Reductions are the Mathematical Equivalent of Hacks

Though I don’t remember who said it, I once heard a prominent CS researcher say the following:

Reductions are the lifeblood of theoretical computer science.

He was totally right. For those readers who don’t know, a reduction is a systematic way to transform instances of one problem into instances of another, so that solutions to the latter translate back to solutions to the former.

Here’s a simple example. Say you want to generate a zero or a one at random, such you’re equally likely to get either outcome. You can reduce this problem to the problem of generating a zero or a one with some biased probability (that’s not completely biased).

In other words, you can simulate a fair coin with a biased coin. How do you do it? You just flip your biased coin twice. If the outcome is “heads then tails,” you call the outcome of the fair coin “heads.” If the outcome is “tails then heads” you call the outcome of the fair coin “tails.” In any other event (TT or HH), you try again. This works because if you know you flipped one heads and one tails, then you’re just as likely to get the heads first as you are to get the tails first. If your coin is biased with probability p, these two events both happen with probability p(1-p).

Even more fascinating is that you can go the other way too! Given a fair coin, you can simulate coins with any bias you want! This is a quantifiable way to say, “biased coins and unbiased coins are computationally equivalent.” Theoretical computer science is just bursting with these cool proofs, and they are the mathematical equivalent of a really neat “hack.”

Why do I call it a hack? The word is primarily used for bad but effective solutions to programming problems (avoiding bugs without fixing their root cause and such). But another use of the word is to successfully use a thing for a purpose against or beyond its original intention. Like exploiting a buffer overflow to get access to sensitive data or using building lights to play Tetris, hacks have a certain unexpectedness about them. And most of all hacks are slick.

Reductions come in many colors, the most common of which in computer science is the NP-hardness reduction. This is a reduction from a specific kind of problem (believed to be hard) to another problem while keeping the size “small,” by some measure. And the reason it’s important is because if you show a problem is NP-hard (has a reduction from a known NP-hard problem), then you are including it in a class of problems that are believed to have no efficient solution. So in this case a reduction is one way to measure the difficulty of a problem you’re studying.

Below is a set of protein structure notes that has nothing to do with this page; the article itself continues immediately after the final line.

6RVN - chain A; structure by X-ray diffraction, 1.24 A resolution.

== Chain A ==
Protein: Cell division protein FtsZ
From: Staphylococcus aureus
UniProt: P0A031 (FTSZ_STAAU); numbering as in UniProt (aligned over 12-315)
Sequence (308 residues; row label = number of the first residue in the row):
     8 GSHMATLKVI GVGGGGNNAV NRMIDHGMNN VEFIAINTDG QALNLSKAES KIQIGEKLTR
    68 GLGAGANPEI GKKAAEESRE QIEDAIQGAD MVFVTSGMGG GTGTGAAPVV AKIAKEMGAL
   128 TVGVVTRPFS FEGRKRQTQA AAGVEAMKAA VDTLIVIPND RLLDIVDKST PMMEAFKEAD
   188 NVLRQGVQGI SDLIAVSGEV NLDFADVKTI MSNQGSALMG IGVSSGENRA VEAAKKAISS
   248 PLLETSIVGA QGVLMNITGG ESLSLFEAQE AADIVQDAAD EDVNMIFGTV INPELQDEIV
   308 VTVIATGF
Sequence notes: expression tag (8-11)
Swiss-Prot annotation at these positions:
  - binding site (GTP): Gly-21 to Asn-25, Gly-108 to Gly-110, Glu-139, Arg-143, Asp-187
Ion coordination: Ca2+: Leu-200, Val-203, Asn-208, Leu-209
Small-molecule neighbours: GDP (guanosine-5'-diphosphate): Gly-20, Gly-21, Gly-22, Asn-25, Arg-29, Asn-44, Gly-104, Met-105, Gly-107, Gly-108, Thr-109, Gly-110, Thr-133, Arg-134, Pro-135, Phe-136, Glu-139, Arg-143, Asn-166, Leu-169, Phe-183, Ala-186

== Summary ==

One really fun example is that the rule-sets of most classic Nintendo games are NP-hard. That is, you can design a level of Donkey Kong Country (or Super Mario Brothers, or Pokemon Red) so that getting to the end of the level would require one to solve a certain kind of logic problem. So if you could write a program to beat any Donkey Kong level (or even tell if there is a way to beat it), you could solve these hard logic problems.

The key part of the reduction is that, given any such logic problem, you can design a level that does this. That is, there is an algorithm that transforms descriptions of these logic problems into Donkey Kong levels in an efficient manner. The levels are quite boring, to be sure, but that’s not the point. The point is that Donkey Kong is being used to encode arbitrary logic, and that’s a sweet hack if I’ve ever see one.

If you enjoy the hacker mindset, and you want to get more into mathematics, you should seriously try reading about this stuff. You have to wade through a little bit of big-O notation and know that a Turing machine is roughly the same thing as a computer, but the ideas you unlock are really fun to think about. Here’s an article I wrote about P vs NP, actually implementing one of the famous reduction proofs in code.

Even better, once you understand a few basic NP-hardness reductions, you can already start contributing to open research problems! For example, nobody knows if the problem of factoring integers is NP-hard. So if you could find a way to encode logic in a factoring problem the same way you can for a Donkey Kong level, you’d be pretty famous. On the easier side, it just so happens that potentially NP-hard problems show up a lot in research. Two of my current research projects are about problems which I suspect to be NP-hard, but for which I have no proof. And once you prove they’re NP-hard then you can start asking the obvious follow-ups: can I find good approximate solutions? How much easier do I need to make the problem before it becomes easy? The list goes on, giving more and more open questions and, the best part, more opportunities for great hacks.

 
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